Reports: China Suspected in Marriott Database BreachBut Experts Caution Forensic Evidence Is Lacking
Hackers linked with China are suspected to be behind the four-year breach of Marriott's Starwood guest reservation system, according to several news reports.
Reuters cited three anonymous sources with knowledge of Marriott's investigation. The New York Times and Washington Post filed similar reports. Chinese government officials deny the country was involved.
Although the investigation is ongoing, the New York Times reports that private companies brought in to analyze the Starwood intrusion saw "computer code and patterns familiar to operations by Chinese actors." It reported that the hackers may be connected with China's Ministry of State Security, a civilian spy agency.
In an interview on Fox & Friends on Wednesday, Secretary of State Mike Pompeo appeared to confirm the belief that China is behind the Marriott attack. Pompeo spoke broadly about Chinese intelligence operations, and said "That's right" when the host suggested the Marriott hack was the latest example.
Reuters reports that its sources say the tools, techniques and procedures - a trio of indicators studied in cyberattacks - used in the Marriott breach have been used in previous breaches attributed to China.
But Reuters' sources also said some of hacking tools seen have been available online, making it possible others are to blame. Computer security experts often caution about attribution because intruders can use a variety of techniques to leave misleading forensic clues.
Malware that may be linked to China doesn't necessarily mean Chinese hackers are in the network, writes Jake Williams, founder of Rendition Infosec, an Atlanta-based security consultancy.
China is "by far the easiest to false flag," Williams writes in a tweet. "So much of their malware is widely public (e.g. anyone with a VirusTotal account can download builders)."
I said this days ago. Just because you have malware linked to China doesn't mean you have Chinese hackers in the network. They're by far the easiest to false flag. So much of their malware is widely public (e.g. anyone with a VirusTotal account can download builders).— Jake Williams (@MalwareJake) December 12, 2018
Thomas Rid, a professor of strategic studies at Johns Hopkins University's School of Advanced International Studies, writes on Twitter that it's "plausible" China is behind the intrusion. But he cautioned that the suggestion is a big claim that's being made without forensic evidence at a particularly sensitive time between the U.S. and China.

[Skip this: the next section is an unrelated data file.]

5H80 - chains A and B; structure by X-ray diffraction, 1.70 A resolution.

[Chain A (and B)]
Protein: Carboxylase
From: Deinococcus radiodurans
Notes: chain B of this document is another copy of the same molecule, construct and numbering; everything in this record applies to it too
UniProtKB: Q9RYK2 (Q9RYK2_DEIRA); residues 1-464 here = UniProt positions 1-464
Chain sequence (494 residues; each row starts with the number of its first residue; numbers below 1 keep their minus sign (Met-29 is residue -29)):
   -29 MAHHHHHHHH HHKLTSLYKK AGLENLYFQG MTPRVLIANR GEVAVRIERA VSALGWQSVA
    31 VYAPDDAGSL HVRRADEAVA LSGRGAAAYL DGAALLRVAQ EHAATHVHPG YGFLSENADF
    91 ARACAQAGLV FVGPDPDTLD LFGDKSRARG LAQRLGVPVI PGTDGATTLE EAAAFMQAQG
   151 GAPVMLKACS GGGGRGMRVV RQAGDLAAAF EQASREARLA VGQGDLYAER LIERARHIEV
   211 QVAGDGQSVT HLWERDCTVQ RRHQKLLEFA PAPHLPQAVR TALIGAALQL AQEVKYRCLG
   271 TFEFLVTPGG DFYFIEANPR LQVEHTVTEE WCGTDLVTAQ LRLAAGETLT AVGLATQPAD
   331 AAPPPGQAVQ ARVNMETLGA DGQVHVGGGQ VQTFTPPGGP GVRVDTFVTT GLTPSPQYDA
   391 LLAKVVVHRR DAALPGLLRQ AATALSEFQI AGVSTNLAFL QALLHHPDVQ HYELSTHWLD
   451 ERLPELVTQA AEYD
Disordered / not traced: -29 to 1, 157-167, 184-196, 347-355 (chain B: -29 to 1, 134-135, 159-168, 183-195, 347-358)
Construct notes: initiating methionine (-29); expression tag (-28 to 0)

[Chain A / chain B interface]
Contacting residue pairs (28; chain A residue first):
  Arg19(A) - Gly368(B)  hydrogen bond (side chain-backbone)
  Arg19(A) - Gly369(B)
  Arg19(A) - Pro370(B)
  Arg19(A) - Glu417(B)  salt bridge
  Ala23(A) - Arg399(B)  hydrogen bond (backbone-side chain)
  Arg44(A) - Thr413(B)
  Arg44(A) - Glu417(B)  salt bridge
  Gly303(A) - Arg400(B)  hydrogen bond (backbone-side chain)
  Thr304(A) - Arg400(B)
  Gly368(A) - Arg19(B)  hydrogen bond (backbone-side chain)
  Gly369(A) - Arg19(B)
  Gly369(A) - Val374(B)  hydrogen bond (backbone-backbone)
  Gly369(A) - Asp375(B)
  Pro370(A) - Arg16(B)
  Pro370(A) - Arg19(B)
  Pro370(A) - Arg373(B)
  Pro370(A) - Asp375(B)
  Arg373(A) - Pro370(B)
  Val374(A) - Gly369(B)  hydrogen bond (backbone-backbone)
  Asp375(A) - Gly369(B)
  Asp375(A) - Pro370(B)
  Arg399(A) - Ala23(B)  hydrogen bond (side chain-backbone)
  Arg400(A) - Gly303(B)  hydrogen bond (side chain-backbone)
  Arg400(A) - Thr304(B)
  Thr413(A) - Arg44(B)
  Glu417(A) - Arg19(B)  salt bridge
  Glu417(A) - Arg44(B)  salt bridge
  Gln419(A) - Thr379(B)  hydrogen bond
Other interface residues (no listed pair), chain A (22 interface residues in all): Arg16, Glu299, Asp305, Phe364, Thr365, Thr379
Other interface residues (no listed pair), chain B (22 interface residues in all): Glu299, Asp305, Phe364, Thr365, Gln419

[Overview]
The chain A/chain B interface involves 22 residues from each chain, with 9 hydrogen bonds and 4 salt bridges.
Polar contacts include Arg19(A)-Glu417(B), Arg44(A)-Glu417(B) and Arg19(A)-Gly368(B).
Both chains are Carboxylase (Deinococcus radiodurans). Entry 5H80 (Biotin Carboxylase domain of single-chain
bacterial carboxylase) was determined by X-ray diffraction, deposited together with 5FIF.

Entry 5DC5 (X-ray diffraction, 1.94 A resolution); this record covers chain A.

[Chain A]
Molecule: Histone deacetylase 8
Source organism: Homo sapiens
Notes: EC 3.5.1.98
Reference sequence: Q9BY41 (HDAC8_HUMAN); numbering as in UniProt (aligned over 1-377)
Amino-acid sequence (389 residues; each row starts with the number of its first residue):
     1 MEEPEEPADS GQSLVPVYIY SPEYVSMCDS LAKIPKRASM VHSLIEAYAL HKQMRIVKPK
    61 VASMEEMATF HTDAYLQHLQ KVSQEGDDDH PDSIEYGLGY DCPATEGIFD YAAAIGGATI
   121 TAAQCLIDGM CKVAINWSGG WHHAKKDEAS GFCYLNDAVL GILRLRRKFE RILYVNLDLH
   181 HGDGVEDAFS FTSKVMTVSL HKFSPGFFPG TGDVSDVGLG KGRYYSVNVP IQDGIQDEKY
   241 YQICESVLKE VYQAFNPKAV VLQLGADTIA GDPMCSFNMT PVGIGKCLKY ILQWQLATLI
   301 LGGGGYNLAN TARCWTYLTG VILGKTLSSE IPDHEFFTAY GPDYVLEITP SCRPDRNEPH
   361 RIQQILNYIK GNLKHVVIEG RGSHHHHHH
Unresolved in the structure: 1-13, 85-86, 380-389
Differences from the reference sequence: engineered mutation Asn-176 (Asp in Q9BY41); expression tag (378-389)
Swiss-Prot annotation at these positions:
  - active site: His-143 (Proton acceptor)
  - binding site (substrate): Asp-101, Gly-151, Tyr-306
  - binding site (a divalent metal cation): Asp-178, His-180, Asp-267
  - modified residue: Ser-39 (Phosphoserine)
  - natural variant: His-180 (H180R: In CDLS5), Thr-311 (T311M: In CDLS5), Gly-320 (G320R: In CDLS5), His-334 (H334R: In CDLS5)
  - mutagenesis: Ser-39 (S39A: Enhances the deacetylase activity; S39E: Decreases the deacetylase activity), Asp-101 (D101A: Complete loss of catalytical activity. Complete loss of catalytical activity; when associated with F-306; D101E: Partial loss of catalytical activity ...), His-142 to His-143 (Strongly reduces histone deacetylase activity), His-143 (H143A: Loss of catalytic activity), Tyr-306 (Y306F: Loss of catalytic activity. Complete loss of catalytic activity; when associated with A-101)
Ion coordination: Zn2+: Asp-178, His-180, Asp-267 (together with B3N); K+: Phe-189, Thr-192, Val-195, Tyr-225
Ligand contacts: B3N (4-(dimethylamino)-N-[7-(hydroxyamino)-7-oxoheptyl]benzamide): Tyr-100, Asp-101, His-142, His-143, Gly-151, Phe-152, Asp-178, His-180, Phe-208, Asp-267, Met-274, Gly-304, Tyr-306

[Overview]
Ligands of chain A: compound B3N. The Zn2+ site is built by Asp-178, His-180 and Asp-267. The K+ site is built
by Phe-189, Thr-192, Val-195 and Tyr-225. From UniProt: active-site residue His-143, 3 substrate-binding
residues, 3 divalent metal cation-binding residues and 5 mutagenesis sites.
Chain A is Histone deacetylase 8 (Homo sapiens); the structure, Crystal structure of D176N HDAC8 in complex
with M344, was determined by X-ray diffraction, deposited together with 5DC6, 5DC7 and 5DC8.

Trio of Mega-Breaches
If investigators' hunches are accurate, China would be to blame for three of the biggest intrusions that occurred since 2014: the U.S. government's Office of Personnel Management, the health insurer Anthem and now Marriott's Starwood.
As with the OPM hack and Anthem, none of the Marriott data apparently has shown up for sale in underground online markets, which some have suggested is a sign of a state-sponsored operation rather than one criminal one.
The Marriott intrusion was only halted in September. The attackers had access to data for 500 million accounts stored in the guest reservation database from 2014 through early September (see: Marriott's Mega-Breach: Many Concerns, But Few Answers).
For 327 million accounts, name, postal address, phone number, email address, passport number, birth date and travel data was exposed. For some of those accounts, encrypted payment card numbers and expiration dates were also exposed, as was potentially the information attackers would have needed to decrypt the payment card data. For the remaining accounts, less sensitive data, such as postal address, email address or other information, was leaked. So far, Marriott has not released information on how the hackers got inside the reservation database.
The New York Times notes that Marriott is the significant provider of accommodations for U.S. government employees and military personnel.
The OPM breach involved a staggering amount of data within background checks on federal employees. The data included information on debt, personal relationships and, for 5.6 million people, biometric fingerprint data (see: Stolen OPM Fingerprints: What's the Risk?).
Anthem, formerly known as WellPoint, disclosed in February 2015 that attackers gained access to a corporate database and stolen more than 79 million records containing patient and employee data (see: Anthem Hit by Massive Data Breach).
In August 2017, U.S. authorities arrested a Chinese man for allegedly distributing a type of malware that was used in both the Anthem and OPM attacks (see: Chinese Man Allegedly Tied to OPM Breach Malware Arrested).
China's suspected involvement in the Marriott hack adds to rising tension with the U.S. The two countries are hashing out a trade agreement that President Donald Trump hopes will remove protectionist barriers and open new markets for U.S. companies.
Also, the Wall Street Journal reported on Dec. 6 that the Department of Justice is close to unsealing charges against members of the Chinese military for the so-called Cloudhopper attacks, which compromised managed service providers and managed security service providers. That attack group is also sometimes referred to as APT10.
Yet another conflict is the arrest of Huawei CFO Meng Wanzhou, the daughter of company founder Ren Zhengfei. She was detained in Canada at the request of the U.S. related to alleged violations of sanctions against Iran.